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Following the cognitive revolution, when knowing and learning have come to be theorized in terms of representations stored and processed in the mind, empirical and theoretical developments in very different scholarly disciplines have led to the emergence of the situated cognition hypothesis, which consists of a set of interlocking theses: cognition is embodied, fundamentally social, distributed, enacted, and often works without representations. We trace the historical origins of this hypothesis and discuss the evidential support this hypothesis receives from empirical and modeling studies. We distinguish the question of where cognition is located from the question of what cognition is, because the confounding of the two questions leads to misunderstandings in the sometimes-ardent debates concerning the situated cognition hypothesis. We conclude with recommendations for interdisciplinary approaches to the nature of cognition.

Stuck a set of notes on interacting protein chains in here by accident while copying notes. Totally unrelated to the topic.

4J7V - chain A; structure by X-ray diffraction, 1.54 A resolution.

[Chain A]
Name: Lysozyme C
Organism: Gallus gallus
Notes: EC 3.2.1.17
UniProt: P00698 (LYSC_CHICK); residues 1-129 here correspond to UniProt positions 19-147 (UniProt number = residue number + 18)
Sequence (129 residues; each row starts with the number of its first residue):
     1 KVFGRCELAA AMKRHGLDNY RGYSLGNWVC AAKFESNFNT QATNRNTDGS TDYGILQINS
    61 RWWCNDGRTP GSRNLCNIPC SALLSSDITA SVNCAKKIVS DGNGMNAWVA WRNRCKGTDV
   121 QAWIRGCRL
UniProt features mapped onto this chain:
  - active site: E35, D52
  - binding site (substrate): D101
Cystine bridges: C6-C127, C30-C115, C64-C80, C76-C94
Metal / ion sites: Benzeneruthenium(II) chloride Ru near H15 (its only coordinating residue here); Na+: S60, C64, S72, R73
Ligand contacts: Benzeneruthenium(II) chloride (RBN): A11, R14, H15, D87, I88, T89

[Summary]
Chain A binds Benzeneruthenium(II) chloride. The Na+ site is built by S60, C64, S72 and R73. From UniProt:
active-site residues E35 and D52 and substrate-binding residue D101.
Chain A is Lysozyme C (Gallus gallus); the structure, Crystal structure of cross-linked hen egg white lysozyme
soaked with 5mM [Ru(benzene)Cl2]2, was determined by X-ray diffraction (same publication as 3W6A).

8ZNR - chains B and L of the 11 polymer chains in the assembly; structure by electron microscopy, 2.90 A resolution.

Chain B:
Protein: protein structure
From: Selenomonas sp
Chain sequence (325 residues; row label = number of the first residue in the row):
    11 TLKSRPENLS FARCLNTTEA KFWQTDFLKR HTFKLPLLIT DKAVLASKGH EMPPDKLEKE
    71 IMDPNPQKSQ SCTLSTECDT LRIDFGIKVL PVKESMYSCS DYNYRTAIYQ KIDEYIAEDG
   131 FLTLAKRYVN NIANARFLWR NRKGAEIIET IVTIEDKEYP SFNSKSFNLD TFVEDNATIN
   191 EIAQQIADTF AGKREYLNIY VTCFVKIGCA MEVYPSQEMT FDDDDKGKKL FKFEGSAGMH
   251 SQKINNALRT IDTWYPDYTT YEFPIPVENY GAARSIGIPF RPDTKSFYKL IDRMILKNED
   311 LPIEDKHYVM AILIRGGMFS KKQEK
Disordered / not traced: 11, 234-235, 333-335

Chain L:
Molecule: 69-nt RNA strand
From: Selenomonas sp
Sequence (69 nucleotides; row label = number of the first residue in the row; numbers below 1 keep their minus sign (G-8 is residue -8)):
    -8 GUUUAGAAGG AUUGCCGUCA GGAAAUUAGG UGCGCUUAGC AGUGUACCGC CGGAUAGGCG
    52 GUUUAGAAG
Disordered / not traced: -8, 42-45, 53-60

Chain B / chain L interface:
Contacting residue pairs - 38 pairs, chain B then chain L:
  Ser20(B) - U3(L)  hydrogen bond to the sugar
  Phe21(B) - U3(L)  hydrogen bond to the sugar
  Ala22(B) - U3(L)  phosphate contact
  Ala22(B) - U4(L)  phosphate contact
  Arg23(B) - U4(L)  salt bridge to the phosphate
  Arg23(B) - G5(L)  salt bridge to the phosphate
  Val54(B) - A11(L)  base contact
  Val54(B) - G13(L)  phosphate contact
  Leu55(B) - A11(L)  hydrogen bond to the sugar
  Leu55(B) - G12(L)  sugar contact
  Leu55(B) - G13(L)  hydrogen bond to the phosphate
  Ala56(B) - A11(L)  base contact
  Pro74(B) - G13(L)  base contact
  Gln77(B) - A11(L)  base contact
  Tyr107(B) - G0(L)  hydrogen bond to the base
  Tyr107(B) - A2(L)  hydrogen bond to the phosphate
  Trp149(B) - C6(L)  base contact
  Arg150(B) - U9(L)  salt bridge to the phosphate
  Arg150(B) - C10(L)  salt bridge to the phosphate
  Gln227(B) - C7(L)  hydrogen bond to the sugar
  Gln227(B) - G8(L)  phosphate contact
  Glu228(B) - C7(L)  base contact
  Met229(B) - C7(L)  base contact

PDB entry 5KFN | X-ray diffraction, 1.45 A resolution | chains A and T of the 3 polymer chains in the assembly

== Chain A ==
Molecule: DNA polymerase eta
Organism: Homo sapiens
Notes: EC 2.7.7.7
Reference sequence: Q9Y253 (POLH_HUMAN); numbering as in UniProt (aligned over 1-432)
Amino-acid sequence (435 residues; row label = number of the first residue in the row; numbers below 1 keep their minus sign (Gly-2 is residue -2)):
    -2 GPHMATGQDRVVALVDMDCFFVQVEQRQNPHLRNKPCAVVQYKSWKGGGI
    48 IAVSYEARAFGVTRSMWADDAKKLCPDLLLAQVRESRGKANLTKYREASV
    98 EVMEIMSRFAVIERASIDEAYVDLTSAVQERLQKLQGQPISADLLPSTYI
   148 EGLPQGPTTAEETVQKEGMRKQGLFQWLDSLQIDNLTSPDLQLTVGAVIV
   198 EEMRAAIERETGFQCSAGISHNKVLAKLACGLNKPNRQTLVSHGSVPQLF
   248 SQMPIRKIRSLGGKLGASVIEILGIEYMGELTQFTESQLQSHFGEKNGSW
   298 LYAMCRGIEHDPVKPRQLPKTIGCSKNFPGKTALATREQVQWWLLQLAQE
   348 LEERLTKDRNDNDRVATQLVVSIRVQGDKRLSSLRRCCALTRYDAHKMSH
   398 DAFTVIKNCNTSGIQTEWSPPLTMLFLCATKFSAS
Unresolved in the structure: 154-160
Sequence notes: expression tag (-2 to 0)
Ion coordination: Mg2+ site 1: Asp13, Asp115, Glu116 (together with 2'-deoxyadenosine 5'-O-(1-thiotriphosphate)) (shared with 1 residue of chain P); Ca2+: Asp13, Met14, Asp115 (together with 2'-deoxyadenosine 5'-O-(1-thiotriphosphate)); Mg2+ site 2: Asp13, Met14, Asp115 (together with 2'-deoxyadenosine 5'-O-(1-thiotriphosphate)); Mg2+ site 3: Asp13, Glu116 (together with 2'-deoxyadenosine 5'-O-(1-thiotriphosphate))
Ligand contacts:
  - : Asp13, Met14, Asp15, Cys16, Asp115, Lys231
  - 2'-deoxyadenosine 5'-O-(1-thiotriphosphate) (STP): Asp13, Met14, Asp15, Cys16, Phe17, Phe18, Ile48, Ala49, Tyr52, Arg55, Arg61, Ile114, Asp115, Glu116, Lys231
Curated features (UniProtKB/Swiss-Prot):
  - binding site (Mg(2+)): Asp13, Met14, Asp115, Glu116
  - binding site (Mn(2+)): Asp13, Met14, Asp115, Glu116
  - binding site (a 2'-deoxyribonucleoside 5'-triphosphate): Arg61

Wiley Interdisciplinary Reviews: Cognitive Science
© 2013 John Wiley & Sons, Ltd. This is the pre-peer reviewed version of the following article: Situated Cognition, Wiley Interdisciplinary Reviews: Cognitive Science, Vol. 4(5), 2013, pp. 463-478, which has been published in final form at dx.doi.org/10.1002/wcs.1242.
Specialist Studies in Education not elsewhere classified